The Illustrator Behind the Plugins - Meet Dan Meth

The Illustrator Behind the Plugins - Meet Dan Meth

Each month Puremagnetik publishes a new device - a piece of music or sound making software that, we hope, inspires experimentation and motivation to explore something different within your existing palette of tools. But while we work on the code, Dan Meth is in his studio illustrating something equally inspiring for the device interfaces. Our agenda is to bring our sound goals in line with the aesthetic ones - so that when you open a Puremagnetik plugin, it's a fun and engaging experience. 

Finally, we had a chance to sit for a quick Q&A with Dan....


Tell tell us a bit about your background and your career as an illustrator.

DM: I've been illustrating professionally for the past 2 decades, and unprofessionally for another 2 decades before that. Drawing's been my passion since I was a toddler. I studied Illustration at Syracuse University and since then I've made my living creating cartoons, animations, murals, storyboards, caricatures, and even a couple screenplays. My clients range from cable TV networks to comedy websites to multinational corporate monoliths to underground hip-hop labels. I'll work for almost anyone because that's just how much I love to draw.

What is your process when you are approaching a new illustration? Which tools do you use?

DM: My process is usually like so: sit down with the assignment brief and start doodling in my sketchbook until an idea that excites me starts to emerge. I'll usually print out a couple reference images if required. When possible I like to draw on paper with pencil and ink and then scan that and color digitally in Photoshop.

You have visually encapsulated the Puremagnetik collection of devices into a comprehensive fantasy narrative. There are superheroes, villains, robots, aliens, malicious bugs and a bird. Where else do we take this? Is Zerone, Octavlord's renegade daughter? Is Shadow a prophetic being sent to rescue humanity from The Vanisher?
DM: Micah of Puremagnetik has a vivid imagination as well. When he makes these plug-ins he starts to feel the presence of the character or scene that the sounds conjure. So he gives me a rough description of what he sees... a cosmic prophet, a futuristic city, an old-timey dirigible, 80's grid etc. I like getting direction because it often leads me towards something I've never drawn before. Nothing pleases me more as an artist to hear that you've captured a scene or a vibe the client saw in their mind. Micah and I have a long history of collaboration and for many years he helped compose and produce songs for my web cartoons.
You've been hard at work on a graphic novel - The Regolith. Can you explain what it's about? Where did the concept originate? Where can we read it?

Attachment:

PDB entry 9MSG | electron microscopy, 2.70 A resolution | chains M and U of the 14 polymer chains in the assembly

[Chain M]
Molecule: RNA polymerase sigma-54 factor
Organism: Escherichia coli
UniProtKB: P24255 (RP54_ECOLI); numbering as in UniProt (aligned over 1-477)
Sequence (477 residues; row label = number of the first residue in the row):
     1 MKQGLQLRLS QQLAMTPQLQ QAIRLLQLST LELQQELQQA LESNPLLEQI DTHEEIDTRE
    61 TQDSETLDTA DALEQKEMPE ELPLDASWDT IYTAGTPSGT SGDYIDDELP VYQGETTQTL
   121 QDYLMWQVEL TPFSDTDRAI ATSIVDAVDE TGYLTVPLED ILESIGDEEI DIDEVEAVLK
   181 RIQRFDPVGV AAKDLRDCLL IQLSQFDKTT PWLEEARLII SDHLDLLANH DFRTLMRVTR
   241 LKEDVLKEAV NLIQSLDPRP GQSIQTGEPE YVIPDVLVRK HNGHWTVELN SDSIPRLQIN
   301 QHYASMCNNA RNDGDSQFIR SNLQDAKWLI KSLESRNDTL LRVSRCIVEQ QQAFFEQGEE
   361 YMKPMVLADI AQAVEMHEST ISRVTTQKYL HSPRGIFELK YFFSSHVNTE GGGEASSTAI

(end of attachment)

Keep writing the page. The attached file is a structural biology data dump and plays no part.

DM: THE REGOLITH is an epic sci-fi tall-tale that I started writing and drawing a few years ago. I wanted to make a graphic novel where I tied together all my interests into a sprawling saga; pop music, UFOs, American politics, religion, dinosaurs, and relationships. I've been weaving all these disparate interests into what is hopefully a cohesive story, like an mega-budget HBO TV series. Since I started, the world's become a much stranger place in ways that have 'trumped' my vision. When I began THE REGOLITH, 'conspiracy theory' was a fringe element found only in the deep crevices of the internet. Now we seem to be living in a world where we all must choose which conspiracies we believe. Reality keeps pushing me to make my comic weirder and weirder! You can read it on Instagram at @the_regolith or wait for the book, hopefully to be published in 2021.
Do you have a shortlist of comics and graphic novels that have most inspired you - a Dan Meth essentials list for our readers?
DM: There’s almost too many to name so I’ll just free associate my favorites: Watchmen, Marvel comics, Moebius, Mad Magazine, the old EC comics like Tales From The Crypt and Weird Science, Judge, Dredd, Akira, Dr. Seuss, Dick Tracy, B. Kliban, Tin-Tin, Gary Panter, Geof Darrow, Heavy Metal Magazine, Ralph Steadman, Juxtapoz magazine, Charles Burns, Dan Clowes… I could go on for pages.
What else are you working on now? Is there anything we should be on the lookout for?
DM: I’m also working a couple different TV show pitches and some gallery art pieces. There’s also this other top-secret comic book about a real-life celebrity singer that I’m halfway through drawing. Also, I work as an art director at an ad agency in Amsterdam, so that keeps me quite busy and entrenched in the commercial world. And of course there's the piles of sketchbooks that I carry around and add drawings to. My philosophy is to never stop 'making' and try not to think of any of it as work.